1. “Shame is universal. It is one of the most primitive of human emotions. The only people who don’t have shame are those who have no empathy and lack the capacity for human connection. Here’s your choice: Fess up to experiencing shame or admit that you’re a sociopath.”
2. “We are all afraid to talk about shame.”
3. “The less we talk about shame, the more control shame has over our lives.”

Further, Brown has identified 12 categories of shame:

• Addiction
• Aging
• Appearance and body image
• Being stereotyped or labeled
• Family
• Mental and physical health
• Money and work
• Motherhood/fatherhood
• Parenting
• Religion
• Sex
• Surviving trauma

Within each of these shame categories, we can see a link to suicidal thinking and behavior. Brown reminds us, “Shame is such a powerful emotion that it can literally overcome us.” It can. It does, and, alas, too frequently results in suicide.

Let us watch for and notice the pernicious and dangerous hold of shame. We can circumvent the slippery slope of shame with compassion, discussion and reality-testing. Shame is a powerful, soul-eroding emotion that distorts good minds and twists hearts.

Understanding teen suicide helps make sense of the heartache

n-lonely-sad-woman-large570Suicide is heartbreaking. And suicide is especially crushing when a teenager has made the lethal choice to end their life. What happened? As the adults in their lives, we cannot fathom how things went so bad so fast. We feel so certain there could have been another way, a different choice. Yes, we might have been mad, but love comes first, above all, and we would have helped you.

And so begins the hell for parents and loved ones of a teen suicide. You are full of questions and “what ifs,” reeling in shock and disbelief. You rethink everything. What did you miss? Were there signs? You thought it was normal teenage angst and withdrawal. You had no idea it was this bad.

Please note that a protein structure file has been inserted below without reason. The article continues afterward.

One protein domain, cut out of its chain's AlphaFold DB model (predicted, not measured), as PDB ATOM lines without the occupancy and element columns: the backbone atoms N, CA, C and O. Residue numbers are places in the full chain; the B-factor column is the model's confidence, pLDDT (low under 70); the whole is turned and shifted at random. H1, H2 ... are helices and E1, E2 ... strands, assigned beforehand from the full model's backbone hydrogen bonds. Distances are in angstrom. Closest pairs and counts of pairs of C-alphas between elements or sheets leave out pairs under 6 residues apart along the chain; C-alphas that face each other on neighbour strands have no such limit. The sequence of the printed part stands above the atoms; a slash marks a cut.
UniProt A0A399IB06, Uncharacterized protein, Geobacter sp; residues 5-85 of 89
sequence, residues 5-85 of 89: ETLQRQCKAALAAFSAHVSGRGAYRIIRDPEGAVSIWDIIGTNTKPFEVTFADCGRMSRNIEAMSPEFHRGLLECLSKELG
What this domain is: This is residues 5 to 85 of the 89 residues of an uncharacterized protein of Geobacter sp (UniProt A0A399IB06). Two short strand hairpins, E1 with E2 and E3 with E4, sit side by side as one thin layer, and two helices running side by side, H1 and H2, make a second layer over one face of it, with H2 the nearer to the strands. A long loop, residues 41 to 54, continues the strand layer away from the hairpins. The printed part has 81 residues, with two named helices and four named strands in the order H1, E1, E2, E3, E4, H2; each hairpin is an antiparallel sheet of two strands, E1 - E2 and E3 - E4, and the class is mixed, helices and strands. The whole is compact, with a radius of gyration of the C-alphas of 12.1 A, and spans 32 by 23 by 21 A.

Or maybe you did. Maybe your teen’s life was a maelstrom of chaos and upheaval. He or she kept unraveling, becoming riskier, angrier, withdrawn or hell-bent on self-destruction. You were considered the enemy. Communication had shut down. You felt powerless. It was hard to recognize this snarky stranger who avoided eye contact with you at all possible costs as your child.

The teen years are an emotional roller coaster

Teenage years, by definition, are tumultuous. The brain is not fully developed. Hormones reconfigure bodies and play havoc with emotions. Psychologically, teens need to individuate — pull away from their parents to become their own person. These years are physically, emotionally, mentally and socially difficult. They can be hard to negotiate. Teens can be extreme and dramatic — and their parents, too, who wonder who they have become in trying to manage and protect their teenager. It’s a highly sensitive and volatile stage of life.

Please click this link to read the remainder of this article which is a part of “Frame of Mind,” a new month-long series focused on teens and mental health by the Huffington Post Canada:

http://www.huffingtonpost.ca/adele-mcdowell/understanding-teen-suicide_b_11833820.html